Baby Eels Fishing

Elver fishermen set up a net on the Penobscot River in Brewer in 2017. U.S. regulators decided Wednesday to allow American fishermen to harvest thousands of pounds of valuable baby eels in the coming years. Robert F. Bukaty/Associated Press, file

PORTLAND — U.S. regulators decided Wednesday to allow American fishermen to harvest thousands of pounds of valuable baby eels in the coming years, even as authorities have shuttered the industry in Canada while they grapple with poaching.

Baby eels, also called elvers, are harvested from rivers and streams by fishermen every spring. The tiny fish are sometimes worth more than $2,000 per pound because of their high value to Asian aquaculture companies.

The Atlantic States Marine Fisheries Commission decided Wednesday that U.S. fishermen will be allowed to harvest a little less than 10,000 pounds of the eels per year. That quota, which holds current levels, will stand through at least 2027 and could be extended beyond that year, the panel decided.

The decision came less than two months after Fisheries and Oceans Canada shut down the elver fishing season in the Maritime provinces for this year. It said in a statement that illegal fishing, and harassment and threats between harvesters and fishery officers, were among the reasons for the closure.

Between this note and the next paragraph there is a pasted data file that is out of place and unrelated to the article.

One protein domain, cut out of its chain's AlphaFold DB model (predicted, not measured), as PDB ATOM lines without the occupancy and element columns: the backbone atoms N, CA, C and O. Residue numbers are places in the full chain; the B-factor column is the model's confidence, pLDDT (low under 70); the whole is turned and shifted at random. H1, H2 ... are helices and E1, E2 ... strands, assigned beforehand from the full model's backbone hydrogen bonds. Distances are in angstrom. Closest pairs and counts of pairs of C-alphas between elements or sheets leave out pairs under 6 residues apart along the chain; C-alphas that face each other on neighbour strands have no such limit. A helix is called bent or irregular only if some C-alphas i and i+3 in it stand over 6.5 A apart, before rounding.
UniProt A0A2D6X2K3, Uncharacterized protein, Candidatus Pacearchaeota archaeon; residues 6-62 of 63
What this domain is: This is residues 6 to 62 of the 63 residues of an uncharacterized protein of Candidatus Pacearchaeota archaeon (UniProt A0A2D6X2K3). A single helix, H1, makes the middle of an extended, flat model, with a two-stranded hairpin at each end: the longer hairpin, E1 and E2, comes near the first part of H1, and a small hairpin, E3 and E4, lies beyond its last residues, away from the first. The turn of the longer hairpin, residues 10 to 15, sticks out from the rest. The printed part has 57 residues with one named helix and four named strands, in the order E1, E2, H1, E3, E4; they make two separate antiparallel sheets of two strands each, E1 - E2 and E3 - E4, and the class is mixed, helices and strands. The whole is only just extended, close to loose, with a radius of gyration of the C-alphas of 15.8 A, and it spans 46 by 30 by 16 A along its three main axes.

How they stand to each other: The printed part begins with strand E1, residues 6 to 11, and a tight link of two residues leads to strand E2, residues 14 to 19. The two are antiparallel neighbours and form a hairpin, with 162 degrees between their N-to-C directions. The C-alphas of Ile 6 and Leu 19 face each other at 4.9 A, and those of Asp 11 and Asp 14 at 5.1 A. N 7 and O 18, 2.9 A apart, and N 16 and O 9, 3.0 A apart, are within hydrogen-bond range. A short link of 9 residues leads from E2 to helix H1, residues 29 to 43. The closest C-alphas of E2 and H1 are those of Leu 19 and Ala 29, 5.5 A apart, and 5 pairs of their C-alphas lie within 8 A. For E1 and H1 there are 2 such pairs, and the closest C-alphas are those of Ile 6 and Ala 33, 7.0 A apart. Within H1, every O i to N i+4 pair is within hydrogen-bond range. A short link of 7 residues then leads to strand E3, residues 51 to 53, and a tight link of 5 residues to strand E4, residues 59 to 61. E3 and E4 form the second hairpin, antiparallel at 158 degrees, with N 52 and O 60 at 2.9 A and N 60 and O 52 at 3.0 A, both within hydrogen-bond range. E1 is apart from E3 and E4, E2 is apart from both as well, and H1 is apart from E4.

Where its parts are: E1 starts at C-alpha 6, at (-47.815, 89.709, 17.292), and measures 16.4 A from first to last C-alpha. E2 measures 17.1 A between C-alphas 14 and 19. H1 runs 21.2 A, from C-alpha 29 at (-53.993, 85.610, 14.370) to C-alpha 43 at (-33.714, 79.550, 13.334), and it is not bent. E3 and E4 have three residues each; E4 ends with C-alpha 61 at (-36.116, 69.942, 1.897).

U.S. fishermen made the case prior to Wednesday’s commission decision that they have been good stewards of the valuable fish and deserve a larger quota, but regulators kept the quota the same. Maine is the only American state that allows commercial-scale fishing of elvers.

“This is the most restricted fishery in Maine and no one can get away with anything, and they should allow us to fish,” said Darrell Young, founder of the Maine Elver Fishermen Association, before the meeting.


Elvers are raised to maturity so they can be used as food. Some return to the U.S. for use in Japanese restaurants.

They are worth so much in part because worldwide supplies of eels have diminished in recent decades. That has led to criticism from environmental groups that believe eel fishing is unsustainable.

The worldwide eel fishing industry has also long been beset by poaching and illegal sales. In April, Canadian fishery officers arrested five Maine fishermen in Nova Scotia for breaking fishing laws and seized about 7.5 pounds of elvers, according to a statement from Fisheries and Oceans Canada.

Maine authorities have managed to thwart poaching in the state using new controls including a swipe card system meant to deter illegal sales. Poaching in Canada “threatens this valuable resource and fishery on both sides of the border,” said Jeff Nichols, a spokesperson for the Maine Department of Marine Resources.

The commission’s decision to keep the state’s elver quota at its current level is “good news for Maine’s elver harvesters, who earn nearly $20 million a year from the vital fishery,” Nichols said.

Maine fishermen are about 80% of the way through this year’s elver quota. The elvers were selling for a little less than $1,200 per pound as of Wednesday. That was cheaper than the last three years, but more expensive than they typically sold for prior to 2012.

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